PC maintenance is scary and boring. Norton’s Utilities Ultimate is the simple answer

March 16, 2022
2 mins read


Norton Utilities Ultimate REVIEW

Does PC maintenance give you the jitters? Here’s a nicely priced download that will keep your world running smoothly, writes PAT PILCHER.


Back in the day, one of the most prized 5.25” floppy disks I used with my ageing Kamakuza-Brand-X IBM PC clone was Norton Utilities. It got me out of all sorts of scrapes. Corrupted or deleted files became recoverable, and It kept everything running as swiftly as possible (which on a 4.77mhz IBM XT clone of dubious provenance wasn’t all that fast, but hey, I digress). Now Norton has resurrected Norton Utilities for Windows, and it’s a humdinger.


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Installation was easy. Once I’d downloaded Norton Utilities Ultimate, I entered its product key, and it launched, hitting the ground running by running its first scan, giving me an immediate summary of the carnage on my PC.

It found several thousand issues. Thankfully it was nothing serious and mostly consisted of internet, Windows junk files and several registry issues. I found I could also click a drop-down menu to get more information using the ‘View details in wizard’ to find out what I was wiping off my PC. Clicking ‘Repair all’ saw Norton Utilities Ultimate getting to work. Within minutes my PC was sparkly and running a lot quicker.

With subsequent use, Norton Utilities Ultimate also found several potentially unwanted startup programs. Clicking the review button brought up a list of the offenders and recommendations on what other users had done in the same situation (allow it to stay, disable it or delay its startup). Sorting this out reminded me of how much cruft I’d installed from reviewing products that had long been sent back. Best of all, startup times on my Surface Book noticeably improved.

Looks-wise, Norton Utilities Ultimate appears largely identical to IOLO’s highly regarded System Mechanic utility suite. This is a good thing. I’m a huge a fan of System Mechanic, and having it integrated into my PC’s security suite is a complete no-brainer.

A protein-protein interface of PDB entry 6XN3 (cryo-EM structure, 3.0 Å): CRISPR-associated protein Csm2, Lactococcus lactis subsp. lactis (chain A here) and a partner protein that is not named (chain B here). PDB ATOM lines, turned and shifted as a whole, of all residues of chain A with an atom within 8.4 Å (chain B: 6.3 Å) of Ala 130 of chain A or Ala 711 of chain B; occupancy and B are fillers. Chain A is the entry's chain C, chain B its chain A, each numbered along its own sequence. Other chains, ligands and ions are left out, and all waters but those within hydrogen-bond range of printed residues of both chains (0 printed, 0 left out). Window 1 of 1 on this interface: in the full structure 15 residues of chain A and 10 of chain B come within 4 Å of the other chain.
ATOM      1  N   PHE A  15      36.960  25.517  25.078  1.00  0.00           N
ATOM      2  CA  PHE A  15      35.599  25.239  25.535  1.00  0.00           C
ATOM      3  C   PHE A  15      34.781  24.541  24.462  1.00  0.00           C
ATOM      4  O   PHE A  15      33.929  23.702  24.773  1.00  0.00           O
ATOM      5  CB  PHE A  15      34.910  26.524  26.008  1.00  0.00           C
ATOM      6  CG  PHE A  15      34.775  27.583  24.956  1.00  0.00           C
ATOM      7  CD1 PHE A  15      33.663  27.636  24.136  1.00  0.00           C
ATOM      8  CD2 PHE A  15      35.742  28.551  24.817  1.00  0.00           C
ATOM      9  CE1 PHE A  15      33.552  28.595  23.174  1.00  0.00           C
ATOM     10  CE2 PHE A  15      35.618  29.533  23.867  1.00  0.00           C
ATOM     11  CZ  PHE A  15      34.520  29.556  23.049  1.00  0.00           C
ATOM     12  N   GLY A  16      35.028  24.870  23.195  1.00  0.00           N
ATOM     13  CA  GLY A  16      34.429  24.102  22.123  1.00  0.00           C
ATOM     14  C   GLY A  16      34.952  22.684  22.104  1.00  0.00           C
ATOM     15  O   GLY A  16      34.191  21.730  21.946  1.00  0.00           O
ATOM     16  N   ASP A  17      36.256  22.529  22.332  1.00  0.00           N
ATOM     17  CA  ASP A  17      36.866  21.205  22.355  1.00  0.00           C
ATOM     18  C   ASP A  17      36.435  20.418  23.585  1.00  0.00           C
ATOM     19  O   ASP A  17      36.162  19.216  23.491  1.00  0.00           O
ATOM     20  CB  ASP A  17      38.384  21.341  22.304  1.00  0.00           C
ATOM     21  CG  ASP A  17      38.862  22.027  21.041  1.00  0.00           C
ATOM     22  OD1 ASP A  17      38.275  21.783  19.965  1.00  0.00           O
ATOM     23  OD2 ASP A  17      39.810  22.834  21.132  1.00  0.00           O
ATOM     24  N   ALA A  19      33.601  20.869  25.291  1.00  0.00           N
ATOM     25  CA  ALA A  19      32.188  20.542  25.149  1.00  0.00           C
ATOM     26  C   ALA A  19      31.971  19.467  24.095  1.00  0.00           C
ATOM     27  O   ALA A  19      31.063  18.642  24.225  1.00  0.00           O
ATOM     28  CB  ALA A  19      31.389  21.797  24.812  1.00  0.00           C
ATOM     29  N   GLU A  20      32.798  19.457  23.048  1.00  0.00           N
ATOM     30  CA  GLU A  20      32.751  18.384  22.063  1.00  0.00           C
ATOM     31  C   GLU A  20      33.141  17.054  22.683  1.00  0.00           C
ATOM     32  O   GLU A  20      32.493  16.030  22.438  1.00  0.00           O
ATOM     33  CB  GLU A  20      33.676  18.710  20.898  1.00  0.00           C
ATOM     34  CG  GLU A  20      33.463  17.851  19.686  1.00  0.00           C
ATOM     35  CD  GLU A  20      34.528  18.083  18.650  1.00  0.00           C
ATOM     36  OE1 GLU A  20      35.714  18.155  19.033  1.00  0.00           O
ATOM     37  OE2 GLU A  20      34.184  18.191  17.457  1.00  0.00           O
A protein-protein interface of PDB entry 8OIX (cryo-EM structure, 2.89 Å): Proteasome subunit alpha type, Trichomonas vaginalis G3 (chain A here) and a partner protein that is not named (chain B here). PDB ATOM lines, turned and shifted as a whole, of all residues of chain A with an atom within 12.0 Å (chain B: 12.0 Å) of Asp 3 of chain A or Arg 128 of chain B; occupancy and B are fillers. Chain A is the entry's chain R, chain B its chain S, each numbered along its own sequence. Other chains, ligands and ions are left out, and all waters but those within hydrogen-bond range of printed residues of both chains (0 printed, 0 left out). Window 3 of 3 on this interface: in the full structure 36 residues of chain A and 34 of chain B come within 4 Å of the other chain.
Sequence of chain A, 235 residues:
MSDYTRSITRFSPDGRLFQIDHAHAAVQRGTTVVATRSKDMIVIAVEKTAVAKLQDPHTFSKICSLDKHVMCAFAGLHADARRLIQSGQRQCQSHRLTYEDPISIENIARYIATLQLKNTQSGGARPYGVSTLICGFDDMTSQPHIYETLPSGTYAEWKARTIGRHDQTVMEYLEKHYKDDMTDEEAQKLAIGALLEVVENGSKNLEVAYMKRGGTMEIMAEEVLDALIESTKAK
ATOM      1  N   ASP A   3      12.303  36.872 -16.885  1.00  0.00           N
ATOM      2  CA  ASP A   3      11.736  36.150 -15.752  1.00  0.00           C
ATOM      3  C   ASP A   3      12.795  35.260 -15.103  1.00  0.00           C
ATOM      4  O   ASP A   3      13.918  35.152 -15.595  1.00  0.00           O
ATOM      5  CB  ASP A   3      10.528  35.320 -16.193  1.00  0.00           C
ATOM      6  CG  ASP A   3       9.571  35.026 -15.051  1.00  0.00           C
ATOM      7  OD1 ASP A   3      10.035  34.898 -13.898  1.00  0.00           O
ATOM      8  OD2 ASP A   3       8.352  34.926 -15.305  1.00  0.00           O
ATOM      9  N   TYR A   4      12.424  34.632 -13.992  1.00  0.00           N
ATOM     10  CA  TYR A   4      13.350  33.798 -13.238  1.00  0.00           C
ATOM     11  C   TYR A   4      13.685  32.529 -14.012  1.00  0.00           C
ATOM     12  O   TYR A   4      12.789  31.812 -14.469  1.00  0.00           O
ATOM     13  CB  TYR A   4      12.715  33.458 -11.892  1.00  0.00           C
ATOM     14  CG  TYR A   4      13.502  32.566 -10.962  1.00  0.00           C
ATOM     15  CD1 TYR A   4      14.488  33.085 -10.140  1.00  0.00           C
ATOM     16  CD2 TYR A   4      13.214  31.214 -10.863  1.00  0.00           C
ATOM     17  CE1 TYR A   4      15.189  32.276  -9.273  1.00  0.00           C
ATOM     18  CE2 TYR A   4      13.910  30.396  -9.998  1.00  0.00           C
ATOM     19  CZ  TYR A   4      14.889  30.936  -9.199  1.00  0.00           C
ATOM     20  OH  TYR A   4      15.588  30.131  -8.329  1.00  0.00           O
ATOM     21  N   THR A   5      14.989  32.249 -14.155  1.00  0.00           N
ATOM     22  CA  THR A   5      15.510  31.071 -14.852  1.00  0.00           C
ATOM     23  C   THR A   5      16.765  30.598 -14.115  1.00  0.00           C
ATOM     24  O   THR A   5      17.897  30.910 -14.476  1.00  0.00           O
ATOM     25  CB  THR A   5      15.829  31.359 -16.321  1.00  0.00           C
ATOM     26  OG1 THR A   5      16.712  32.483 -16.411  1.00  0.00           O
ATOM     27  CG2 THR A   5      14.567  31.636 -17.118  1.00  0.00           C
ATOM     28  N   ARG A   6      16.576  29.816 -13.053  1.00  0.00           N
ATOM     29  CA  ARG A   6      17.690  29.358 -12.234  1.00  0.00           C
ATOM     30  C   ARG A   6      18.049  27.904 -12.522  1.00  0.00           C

Playing around beyond the automated scan and repair options reveals a load of powerful utilities, most of which are found in the Toolbox option. They’re broken up into a range of easy to navigate utility categories, ranging from cleaning up to protect or speed up, and more. The number of tools available is impressive. These ranged from a disk defragmenter, a memory defragmenter (to free up RAM), an application accelerator and an uninstaller. There’s also a drive scrubber and even access to a super control panel. Everything is labelled in plain English, and where there is the odd bit of geek-speak, pop-up tips help you understand what it all means.

Another category is Automatic Care which keeps everything shipshape in the background. Handily, this means you don’t have to manually launch and run Norton Utilities Ultimate. Then there’s Norton Real-Time Boost, which does real-time optimisation of your processor and RAM to keep your PC running as smoothly as possible.

If PC maintenance gives you hives, Norton Utilities makes the whole process a seamless undertaking that requires little to no intervention. In short, the highly automated design of Norton Utilities Ultimate combines with a minimalist yet intuitive UI to give it that all-too-rare distinction of being equally useful to both novices and experts alike.

Norton Utilities Ultimate is a standalone download, which means that you don’t need to own other Norton Products to use it. It costs a pocket pleasing $39.95 and you get 10 licences, so keeping every PC you own in tip-top shape becomes effortless. That said, the price isn’t an outright purchase, it’s a subscription. This means you get 12 months of use, and you then need to cough up another $39.95 or whatever the price is at that stage.

Norton Utilities Ultimate is packed with everything you will need to keep your PC running like the day it was unboxed. The only thing preventing Symantec from scoring a perfect 10 out of 10 is the subscription pricing model.


Pat has been talking about tech on TV, radio and print for over 20 years, having served time as a TV tech guy and currently penning reviews for Witchdoctor. He loves nothing more than rolling his sleeves up and playing with shiny gadgets.

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